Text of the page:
Despite recognizing Lutheran Heritage’s obvious flaws, the Board doubled-down on its archaic standard, holding that “the employer’s intent in maintaining a rule is immaterial.”
Instead, the Board’s evaluation of a work rule will only consider “the perspective of an employee who is subject to the rule and economically dependent on the employer, and who also contemplates engaging in protected concerted activity.” Accordingly, “if an employee could reasonably interpret the rule to have a coercive meaning…even if a contrary, noncoercive interpretation of the rule is also reasonable,” the Board will presume that the policy is unlawful. The employer would then have the opportunity to rebut the presumption “by proving that the rule advances a legitimate and substantial business interest and that the employer is unable to advance that interest with a more narrowly tailored rule.”
The narrowly tailored rule, as written, will have to be the only possible way to accomplish the employer’s legitimate and substantial business interests the rule was meant to advance.
Unsurprisingly, the Board acknowledged that its new standard is entirely unworkable in providing clear, cogent direction to employers: “[g]iven the wide range of work rules, the varying language they use, and the many different employment contexts in which they arise, we do not expect our new standard to provide complete certainty and predictability in this area of the law.”
In other words, the Board expects that, under a case-by-case approach, one set of work rules may be lawful for one employer but unlawful for others, even within the same industry.
Employers everywhere must begin the work to comply with Stericycle. Working with experienced labor and employment counsel, employers should begin evaluating their work rules and organizing them into Stericycle categories.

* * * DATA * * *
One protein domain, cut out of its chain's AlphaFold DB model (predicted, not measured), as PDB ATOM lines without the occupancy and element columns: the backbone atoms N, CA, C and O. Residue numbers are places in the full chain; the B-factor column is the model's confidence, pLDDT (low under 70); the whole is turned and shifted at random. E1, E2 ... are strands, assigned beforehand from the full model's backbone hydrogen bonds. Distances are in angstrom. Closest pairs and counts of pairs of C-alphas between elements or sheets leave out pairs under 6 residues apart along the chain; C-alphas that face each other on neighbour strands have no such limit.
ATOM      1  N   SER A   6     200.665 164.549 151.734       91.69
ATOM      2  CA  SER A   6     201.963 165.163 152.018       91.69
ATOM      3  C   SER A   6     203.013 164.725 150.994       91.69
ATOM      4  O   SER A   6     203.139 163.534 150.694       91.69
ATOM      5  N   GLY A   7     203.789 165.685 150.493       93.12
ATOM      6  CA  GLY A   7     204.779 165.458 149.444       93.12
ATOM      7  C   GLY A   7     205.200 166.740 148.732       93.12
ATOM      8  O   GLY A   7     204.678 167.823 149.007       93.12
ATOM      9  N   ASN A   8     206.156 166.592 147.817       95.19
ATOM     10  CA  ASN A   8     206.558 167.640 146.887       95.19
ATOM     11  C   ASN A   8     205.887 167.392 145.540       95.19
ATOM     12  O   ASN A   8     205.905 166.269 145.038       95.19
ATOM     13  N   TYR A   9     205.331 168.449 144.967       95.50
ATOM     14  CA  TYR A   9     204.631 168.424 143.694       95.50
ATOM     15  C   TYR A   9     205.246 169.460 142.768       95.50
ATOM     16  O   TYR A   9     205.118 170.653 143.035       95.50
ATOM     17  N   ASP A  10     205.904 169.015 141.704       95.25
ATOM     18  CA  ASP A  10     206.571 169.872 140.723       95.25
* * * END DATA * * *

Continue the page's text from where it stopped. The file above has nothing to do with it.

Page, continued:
Each Category 2 or 3 policy, such as restrictions on loitering, video or audio recordings, talking to third parties, confidentiality, and workplace civility rules, among others, will require at least two actions.
First, employers should attempt to narrow their policies to avoid any potential argument, from a reasonable employee’s perspective, that a work rule has a chilling effect on Section 7 rights. Second, for all narrowed and extant policies, the employer should prepare an accompanying internal memorandum that explains the employer’s justification for the rule and the unavailability of a narrower set of restrictions.
If you would like more information about how your business can stay ahead of the competition by maintaining compliance the NLRB’s new standard, please contact Joseph Kraska, Abtin Mehdizadegan, or any member of Hall Booth Smith’s Labor & Employment practice.
This material is provided for informational purposes only. It is not intended to constitute legal advice nor does it create a client-lawyer relationship between Hall Booth Smith, P.C. and any recipient. Recipients should consult with counsel before taking any actions based on the information contained within this material. This material may be considered attorney advertising in some jurisdictions. Prior results do not guarantee a similar outcome.
About the Author
Little Rock Associate Joseph M. Kraska specializes in labor and employment matters. He has represented clients in collective bargaining, RC petitions, unfair labor practice charges, labor arbitrations, OSHA compliance matters, and federal and state employment discrimination matters, and he provided general employment advice.